Considerable research suggests that spanning diverse social worlds is advantageous, especially for creativity. Such diversity gives access to new and different ideas, which can spur an individual’s creativity and, thereby, help their success. This view has held considerable sway. However, most prior research proxies creativity with measures of success. As a result, it has been hard to disentangle whether diverse social worlds shape success through creativity or independent of it. Our research disentangles these two paths.

You differentiate whether networks shape fame directly or through creativity. Why is it important to disentangle these paths?

The two paths help us understand the channels through which networks shape success. Do networks help promote creative products or the actual creativity of the products?  

Moreover, there’s a lot of talk about the importance of creativity. This is particularly true of creative fields like science or arts which idealize creativity. We naturally assume that anything that augments creativity will lead to creative success, in this case fame. But this has been implicitly assumed and not tested. Studies typically conflate measures of creativity with those of creative success such as awards. Even expert evaluations reflect a form of institutional approval, and hence a form of creative success. We used some state-of-the-art methods in deep learning to measure objective creativity. Examining whether networks shape fame through the channel of creativity helps us understand whether markets actually reward creativity. Or is success a reproduction of some network structures where one occupies a favorable position?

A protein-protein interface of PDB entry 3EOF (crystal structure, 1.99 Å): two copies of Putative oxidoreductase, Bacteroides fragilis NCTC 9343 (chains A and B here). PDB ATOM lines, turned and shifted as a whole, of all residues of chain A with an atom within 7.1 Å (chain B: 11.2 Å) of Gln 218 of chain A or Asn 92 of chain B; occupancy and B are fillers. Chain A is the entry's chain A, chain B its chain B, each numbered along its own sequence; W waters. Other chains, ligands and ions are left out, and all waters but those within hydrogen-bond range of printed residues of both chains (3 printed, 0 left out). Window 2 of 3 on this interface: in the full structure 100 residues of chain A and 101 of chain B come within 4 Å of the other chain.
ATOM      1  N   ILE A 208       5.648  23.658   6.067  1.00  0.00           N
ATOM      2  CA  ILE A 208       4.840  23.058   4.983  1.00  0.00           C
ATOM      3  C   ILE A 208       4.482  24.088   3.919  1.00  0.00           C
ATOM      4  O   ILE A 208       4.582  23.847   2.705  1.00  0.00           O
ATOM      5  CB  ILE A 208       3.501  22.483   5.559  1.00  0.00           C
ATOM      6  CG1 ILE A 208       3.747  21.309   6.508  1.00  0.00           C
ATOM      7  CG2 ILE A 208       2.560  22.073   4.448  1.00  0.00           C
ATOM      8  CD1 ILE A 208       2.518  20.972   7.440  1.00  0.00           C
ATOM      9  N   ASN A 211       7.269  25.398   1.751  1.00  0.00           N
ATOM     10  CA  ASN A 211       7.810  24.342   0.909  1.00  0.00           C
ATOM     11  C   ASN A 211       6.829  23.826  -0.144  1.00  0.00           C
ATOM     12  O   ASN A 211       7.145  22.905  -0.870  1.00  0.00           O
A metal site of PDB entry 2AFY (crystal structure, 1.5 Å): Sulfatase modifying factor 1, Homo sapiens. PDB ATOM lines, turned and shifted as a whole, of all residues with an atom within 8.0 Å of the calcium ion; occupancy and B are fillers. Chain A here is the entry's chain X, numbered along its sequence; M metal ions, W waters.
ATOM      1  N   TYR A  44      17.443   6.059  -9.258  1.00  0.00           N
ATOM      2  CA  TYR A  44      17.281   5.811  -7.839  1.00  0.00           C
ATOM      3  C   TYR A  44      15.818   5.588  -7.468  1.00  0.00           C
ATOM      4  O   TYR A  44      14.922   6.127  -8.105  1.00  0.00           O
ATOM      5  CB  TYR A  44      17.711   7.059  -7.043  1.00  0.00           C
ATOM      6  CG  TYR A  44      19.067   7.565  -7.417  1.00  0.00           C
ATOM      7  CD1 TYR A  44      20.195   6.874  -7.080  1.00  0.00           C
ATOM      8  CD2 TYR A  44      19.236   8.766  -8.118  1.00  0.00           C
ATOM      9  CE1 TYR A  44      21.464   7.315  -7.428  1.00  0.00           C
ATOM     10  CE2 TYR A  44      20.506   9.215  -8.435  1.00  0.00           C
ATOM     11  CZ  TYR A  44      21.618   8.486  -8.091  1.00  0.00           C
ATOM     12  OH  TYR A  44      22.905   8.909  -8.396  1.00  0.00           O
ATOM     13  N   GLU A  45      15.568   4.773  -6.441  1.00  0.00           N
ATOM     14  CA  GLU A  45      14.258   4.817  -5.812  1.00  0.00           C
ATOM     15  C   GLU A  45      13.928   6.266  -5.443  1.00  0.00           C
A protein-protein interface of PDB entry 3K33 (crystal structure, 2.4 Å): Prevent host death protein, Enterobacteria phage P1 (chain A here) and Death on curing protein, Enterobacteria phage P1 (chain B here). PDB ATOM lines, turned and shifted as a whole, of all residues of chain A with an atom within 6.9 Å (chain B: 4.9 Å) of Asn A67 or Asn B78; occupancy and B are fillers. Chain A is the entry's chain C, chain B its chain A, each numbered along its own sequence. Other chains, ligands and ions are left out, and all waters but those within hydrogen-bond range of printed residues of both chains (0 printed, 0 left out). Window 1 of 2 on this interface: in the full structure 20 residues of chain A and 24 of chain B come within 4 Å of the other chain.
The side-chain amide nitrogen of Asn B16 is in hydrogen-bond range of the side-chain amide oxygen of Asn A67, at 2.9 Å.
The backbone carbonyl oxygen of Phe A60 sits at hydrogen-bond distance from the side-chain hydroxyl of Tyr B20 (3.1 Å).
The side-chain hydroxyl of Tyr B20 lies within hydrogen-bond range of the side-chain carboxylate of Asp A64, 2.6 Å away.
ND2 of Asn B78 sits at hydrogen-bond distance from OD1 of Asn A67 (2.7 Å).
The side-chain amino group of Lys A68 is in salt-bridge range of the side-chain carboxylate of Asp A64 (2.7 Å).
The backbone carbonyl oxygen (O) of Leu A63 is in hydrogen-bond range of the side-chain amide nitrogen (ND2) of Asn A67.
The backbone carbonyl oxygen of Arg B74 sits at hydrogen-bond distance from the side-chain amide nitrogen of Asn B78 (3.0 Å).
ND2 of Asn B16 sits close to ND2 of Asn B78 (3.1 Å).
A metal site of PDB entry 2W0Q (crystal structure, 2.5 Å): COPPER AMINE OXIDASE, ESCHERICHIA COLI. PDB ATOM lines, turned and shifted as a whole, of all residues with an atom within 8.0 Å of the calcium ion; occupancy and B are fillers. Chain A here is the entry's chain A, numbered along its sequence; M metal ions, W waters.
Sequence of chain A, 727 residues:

In which context do you examine these questions?

I use the early 20th century modern art market as a context. We were able to access rare data on the informal ties of a set of pioneers of abstract artists through the Museum of Modern Art.  

How do you measure an artist’s creativity?

We use two measures – expert evaluations of the artists’ work and a computational measure using an image recognition algorithm. The latter is a deep learning tool – a convolutional neural net that we use to represent each painting as a vector. Once we have a vector representation of the paintings, we compute distances between paintings. We use these distances as a representation of the artist’s creativity. 

We find a statistically meaningful correlation between the expert and the computational measure. Apart from that, we demonstrate through several examples that the measure is able to distinguish between the creativity of paintings from the same painter as well as from different painters. Also, the measure is not biased by the artist’s fame and we were able to apply it to thousands of paintings created by the artists in our sample. 

In this respect, the measure is both more objective and consistent relative to expert evaluations. Of course, the measure can be improved. Our hope is that future will explore refinements of this measure.

What do you find? Does being part of diverse social worlds help an artist’s creativity and, in turn, her fame?